– The size of the resulting image can be set in the control. It make it possible to produce images larger than the size of the screen.
– The control panel has been improved
– Textorizer2: better text placement, and smoother transitions of the text

Thanks for everyone who’s sent feedback. Hope you like the new version.

Update (19 May 2010): new new textorizer available! With a brand new interface allowing you to edit the text directly.

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QTQR

Inpired by Duncan Robertson’s BBC Logo in QR Code, as well as various similar attempts to make QR codes look pretty (I particularly like David Blume’s), and challenged by @danbri I wrote a little QR code (de)generator. It allows changing individual pixels, as well as adding a picture. Screenshots:

http://foaf-project.orgxmpp:bob.notube@gmail.com/tv743151

Whether the altered QR codes are still scannable is not measured by this tool, let alone guaranteed. You’ll need to scan them separately in order to make sure the message is still readable.

Things to add:
* a way of saving the code as an image file or SVG
* more than one picture
* “undo” functionality
* more complex pixel manipulation tools
* altering pixel shape and colour (using SVG filters, maybe)

This work wouldn’t have been written without Kazuhiko Arase’s QRコード JavaScript library. It is licensed under the MIT License. The source code is available on github.

Update: and here’s the link to qtqr. Doh.

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Textorizer fixed

Since April, there’s been lots of reports of the application starting and only displaying a grey window. Since I couldn’t reproduce it anywhere, I had no idea how to fix it until a bunch of very kind people were able to help me track the bug down. So I am now really happy to announce a new release that fixes the issue. Head to the textorizer page to download the new version.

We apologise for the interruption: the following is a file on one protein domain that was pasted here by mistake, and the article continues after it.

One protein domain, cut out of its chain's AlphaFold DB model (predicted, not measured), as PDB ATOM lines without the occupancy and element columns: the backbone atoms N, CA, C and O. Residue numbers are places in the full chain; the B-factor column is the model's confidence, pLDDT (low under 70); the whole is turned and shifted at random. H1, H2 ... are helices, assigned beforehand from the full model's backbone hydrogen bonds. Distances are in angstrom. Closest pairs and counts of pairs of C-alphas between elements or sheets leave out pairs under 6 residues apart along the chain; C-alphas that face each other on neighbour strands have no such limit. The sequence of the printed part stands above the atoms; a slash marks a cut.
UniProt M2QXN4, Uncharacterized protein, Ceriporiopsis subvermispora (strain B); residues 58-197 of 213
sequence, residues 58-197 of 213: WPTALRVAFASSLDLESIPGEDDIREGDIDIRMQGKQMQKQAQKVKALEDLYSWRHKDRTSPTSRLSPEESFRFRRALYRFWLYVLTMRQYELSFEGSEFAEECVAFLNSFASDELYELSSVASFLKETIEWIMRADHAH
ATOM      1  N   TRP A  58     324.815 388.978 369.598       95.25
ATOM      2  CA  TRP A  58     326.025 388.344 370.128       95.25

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Commemorating the Moon Landing

I’d done it a few months back, but I thought I’d revamp my textorized Moon Landing poster. The text is the transcript of the Apollo XI landing.

This time, the SVG version is available for your printing needs.

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Dutchr: learn any language in 24 hours

For a couple of years, I’ve been trying to learn Dutch, then Norwegian. And Javascript. I’ve failed at Dutch, but I’m still trying the other two. And to help me I wrote a little web application called Dutchr, which is basically a flashcard app: you give it a list of pairs of words or expressions, and a popup pops up at regular intervals, and invites you to guess one random entry on the list.

screenshot

You can try it right now in your browser, but if you want to customise your cards, then you have to download it first. See the instructions.

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New textorizer!

arabian nights

There is a new version of textorizer available for download. It’s still the same deal, but it has been greatly improved: new fonts, new scripts, new settings, fewer bugs.

You can find it on the separate textorizer page, with examples and instructions.

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Calendar Poster!

Rik Penny from ripedigital, a long-time supporter of textorizer, has sent me this big glossy-paper poster of the 2009 fractal calendar. Many many thanks!